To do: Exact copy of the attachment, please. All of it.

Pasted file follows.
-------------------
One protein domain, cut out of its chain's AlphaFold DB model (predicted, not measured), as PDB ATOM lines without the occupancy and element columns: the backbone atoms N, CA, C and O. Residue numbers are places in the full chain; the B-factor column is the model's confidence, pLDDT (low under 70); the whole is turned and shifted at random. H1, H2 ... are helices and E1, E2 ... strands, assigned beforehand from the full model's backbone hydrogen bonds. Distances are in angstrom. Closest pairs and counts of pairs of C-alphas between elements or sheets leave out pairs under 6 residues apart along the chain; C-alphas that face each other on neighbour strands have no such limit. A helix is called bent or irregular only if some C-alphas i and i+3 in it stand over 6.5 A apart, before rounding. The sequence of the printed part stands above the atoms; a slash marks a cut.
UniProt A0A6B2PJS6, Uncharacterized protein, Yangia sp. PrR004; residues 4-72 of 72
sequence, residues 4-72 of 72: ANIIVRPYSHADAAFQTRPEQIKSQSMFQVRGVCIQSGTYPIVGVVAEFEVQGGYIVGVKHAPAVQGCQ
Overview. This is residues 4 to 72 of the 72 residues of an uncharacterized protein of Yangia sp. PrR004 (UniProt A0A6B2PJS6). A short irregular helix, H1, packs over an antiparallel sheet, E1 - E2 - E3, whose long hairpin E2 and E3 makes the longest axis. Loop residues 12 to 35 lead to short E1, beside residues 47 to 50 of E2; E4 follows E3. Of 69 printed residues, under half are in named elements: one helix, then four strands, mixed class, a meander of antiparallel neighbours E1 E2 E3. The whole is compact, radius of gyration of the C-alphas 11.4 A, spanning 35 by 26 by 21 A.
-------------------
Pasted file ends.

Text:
One protein domain, cut out of its chain's AlphaFold DB model (predicted, not measured), as PDB ATOM lines without the occupancy and element columns: the backbone atoms N, CA, C and O. Residue numbers are places in the full chain; the B-factor column is the model's confidence, pLDDT (low under 70); the whole is turned and shifted at random. H1, H2 ... are helices and E1, E2 ... strands, assigned beforehand from the full model's backbone hydrogen bonds. Distances are in angstrom. Closest pairs and counts of pairs of C-alphas between elements or sheets leave out pairs under 6 residues apart along the chain; C-alphas that face each other on neighbour strands have no such limit. A helix is called bent or irregular only if some C-alphas i and i+3 in it stand over 6.5 A apart, before rounding. The sequence of the printed part stands above the atoms; a slash marks a cut.
UniProt A0A6B2PJS6, Uncharacterized protein, Yangia sp. PrR004; residues 4-72 of 72
sequence, residues 4-72 of 72: ANIIVRPYSHADAAFQTRPEQIKSQSMFQVRGVCIQSGTYPIVGVVAEFEVQGGYIVGVKHAPAVQGCQ
Overview. This is residues 4 to 72 of the 72 residues of an uncharacterized protein of Yangia sp. PrR004 (UniProt A0A6B2PJS6). A short irregular helix, H1, packs over an antiparallel sheet, E1 - E2 - E3, whose long hairpin E2 and E3 makes the longest axis. Loop residues 12 to 35 lead to short E1, beside residues 47 to 50 of E2; E4 follows E3. Of 69 printed residues, under half are in named elements: one helix, then four strands, mixed class, a meander of antiparallel neighbours E1 E2 E3. The whole is compact, radius of gyration of the C-alphas 11.4 A, spanning 35 by 26 by 21 A.